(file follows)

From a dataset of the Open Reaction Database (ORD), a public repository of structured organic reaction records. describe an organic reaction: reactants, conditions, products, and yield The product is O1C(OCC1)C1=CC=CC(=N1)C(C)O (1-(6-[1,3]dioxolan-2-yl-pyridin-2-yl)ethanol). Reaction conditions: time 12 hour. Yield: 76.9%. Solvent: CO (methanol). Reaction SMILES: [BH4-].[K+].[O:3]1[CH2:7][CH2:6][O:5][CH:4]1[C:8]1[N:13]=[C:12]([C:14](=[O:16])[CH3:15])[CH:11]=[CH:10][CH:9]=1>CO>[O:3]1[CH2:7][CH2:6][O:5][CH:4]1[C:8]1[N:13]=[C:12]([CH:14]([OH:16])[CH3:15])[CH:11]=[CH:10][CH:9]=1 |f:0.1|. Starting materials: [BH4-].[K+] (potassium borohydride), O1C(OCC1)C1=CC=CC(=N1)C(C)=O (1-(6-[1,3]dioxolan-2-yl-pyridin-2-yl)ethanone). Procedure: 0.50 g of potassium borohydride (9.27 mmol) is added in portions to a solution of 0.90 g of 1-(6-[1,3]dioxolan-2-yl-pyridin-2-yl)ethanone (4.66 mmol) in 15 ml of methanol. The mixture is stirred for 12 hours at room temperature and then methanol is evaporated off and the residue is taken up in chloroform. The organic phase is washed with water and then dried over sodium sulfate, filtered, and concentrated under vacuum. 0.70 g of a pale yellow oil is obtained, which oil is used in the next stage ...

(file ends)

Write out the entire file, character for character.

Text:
From a dataset of the Open Reaction Database (ORD), a public repository of structured organic reaction records. describe an organic reaction: reactants, conditions, products, and yield The product is O1C(OCC1)C1=CC=CC(=N1)C(C)O (1-(6-[1,3]dioxolan-2-yl-pyridin-2-yl)ethanol). Reaction conditions: time 12 hour. Yield: 76.9%. Solvent: CO (methanol). Reaction SMILES: [BH4-].[K+].[O:3]1[CH2:7][CH2:6][O:5][CH:4]1[C:8]1[N:13]=[C:12]([C:14](=[O:16])[CH3:15])[CH:11]=[CH:10][CH:9]=1>CO>[O:3]1[CH2:7][CH2:6][O:5][CH:4]1[C:8]1[N:13]=[C:12]([CH:14]([OH:16])[CH3:15])[CH:11]=[CH:10][CH:9]=1 |f:0.1|. Starting materials: [BH4-].[K+] (potassium borohydride), O1C(OCC1)C1=CC=CC(=N1)C(C)=O (1-(6-[1,3]dioxolan-2-yl-pyridin-2-yl)ethanone). Procedure: 0.50 g of potassium borohydride (9.27 mmol) is added in portions to a solution of 0.90 g of 1-(6-[1,3]dioxolan-2-yl-pyridin-2-yl)ethanone (4.66 mmol) in 15 ml of methanol. The mixture is stirred for 12 hours at room temperature and then methanol is evaporated off and the residue is taken up in chloroform. The organic phase is washed with water and then dried over sodium sulfate, filtered, and concentrated under vacuum. 0.70 g of a pale yellow oil is obtained, which oil is used in the next stage ...